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Tibetan Apple and Honey Rice Pudding

This version of rice pudding, known as de-sil in Tibetan, uses broken rice, the lowest grade of rice, which is ideal for the pudding because the broken grains release starch as they cook, creating a thicker, smoother texture. [Editor's Note: If you haven't any broken rice, simply use long-grain rice and simmer it a few minutes longer.]

In Tibet, there’s a little brown root, rather like a miniature yam, that is gathered in the wild and then dried. Small piles of it are for sale in the markets, and it is traditionally used as a sweet flavoring in this rice pudding, sometimes in combination with raisins from Xinjiang. We substitute dried apple, chopped into small pieces, for the Tibetan root, and we skip the raisins, as we prefer to let the subtle perfume of the apple stand on its own. The other sweet flavoring is honey. Use a pale, clean-tasting flower honey.

Serve the pudding in small bowls for dessert or as a snack, either plain, or drizzled with a little more honey or butter or yogurt, or a combination. Leftovers make a welcoming breakfast.–Jeffrey Alford and Naomi Duguid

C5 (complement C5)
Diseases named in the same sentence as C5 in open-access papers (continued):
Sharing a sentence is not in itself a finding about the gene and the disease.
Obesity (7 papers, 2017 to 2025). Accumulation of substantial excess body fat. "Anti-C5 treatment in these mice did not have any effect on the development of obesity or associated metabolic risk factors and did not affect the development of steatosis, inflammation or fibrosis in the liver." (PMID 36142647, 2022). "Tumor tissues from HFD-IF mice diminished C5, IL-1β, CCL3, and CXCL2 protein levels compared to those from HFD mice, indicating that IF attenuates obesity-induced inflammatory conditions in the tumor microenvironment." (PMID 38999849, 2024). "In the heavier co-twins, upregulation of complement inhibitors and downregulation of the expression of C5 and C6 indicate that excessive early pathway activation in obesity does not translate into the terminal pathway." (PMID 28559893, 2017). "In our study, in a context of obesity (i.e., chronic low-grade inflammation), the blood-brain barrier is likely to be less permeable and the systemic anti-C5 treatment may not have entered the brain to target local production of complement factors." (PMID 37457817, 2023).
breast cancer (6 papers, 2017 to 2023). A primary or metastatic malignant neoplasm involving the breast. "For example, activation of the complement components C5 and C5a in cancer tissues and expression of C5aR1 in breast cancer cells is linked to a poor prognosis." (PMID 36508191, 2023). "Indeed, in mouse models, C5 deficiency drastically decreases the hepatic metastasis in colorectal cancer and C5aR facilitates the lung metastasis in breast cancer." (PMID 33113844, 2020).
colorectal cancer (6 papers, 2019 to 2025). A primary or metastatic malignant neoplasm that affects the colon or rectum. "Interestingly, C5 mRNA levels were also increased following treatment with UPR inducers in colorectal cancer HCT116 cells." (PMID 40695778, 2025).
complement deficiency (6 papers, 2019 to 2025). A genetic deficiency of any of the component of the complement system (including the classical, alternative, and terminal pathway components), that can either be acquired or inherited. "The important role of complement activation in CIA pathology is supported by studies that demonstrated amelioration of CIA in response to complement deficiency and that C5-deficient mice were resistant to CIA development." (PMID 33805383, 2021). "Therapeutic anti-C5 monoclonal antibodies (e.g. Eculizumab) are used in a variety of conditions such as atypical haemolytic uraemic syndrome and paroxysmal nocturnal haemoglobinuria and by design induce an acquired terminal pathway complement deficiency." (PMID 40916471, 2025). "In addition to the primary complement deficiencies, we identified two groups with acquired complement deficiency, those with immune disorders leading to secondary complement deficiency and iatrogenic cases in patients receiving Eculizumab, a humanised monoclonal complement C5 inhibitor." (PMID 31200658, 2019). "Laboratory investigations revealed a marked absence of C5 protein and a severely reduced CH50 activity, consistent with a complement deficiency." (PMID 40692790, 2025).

Tibetan Apple and Honey Rice Pudding Recipe

  • Quick Glance
  • Makes about 6 cups

Ingredients

  • 3 cups water
  • 1 cup broken or long-grain rice
  • Pinch of salt
  • 3 cups whole milk
  • 1/2 cup packed dried apples, chopped into 1/2-inch pieces, or golden raisins
  • 3 tablespoons clover or other flower honey, or more to taste
  • 2 tablespoons butter, or to taste (optional)

Directions

  • 1. Bring the water to a boil in a small heavy pot. Place the rice in a sieve and rinse with cold water until it runs clear. Sprinkle the rice into the boiling water. Bring back to a boil, then lower the heat to medium-low and cook, covered, until most of the water is absorbed and the rice is soft, about 15 minutes for broken rice, a little longer for long-grain rice.
  • 2. Add the salt to the rice and then stir in the milk and apples or golden raisins. Raise the heat and bring back nearly to a boil, then reduce the heat to very low, cover, and simmer, stirring occasionally with a wooden spoon to make sure the rice is not sticking, for 30 minutes. Stir in the honey and continue to cook until very thick, 15 to 30 minutes more.
  • 3. Remove from the heat and stir in the butter, if using. (If left to stand for any time after cooking, the pudding will thicken even more. To reheat, place the pudding over low heat, stir in up to 1 cup more milk, and stir frequently as the pudding warms to prevent it from sticking to the bottom of the pot.)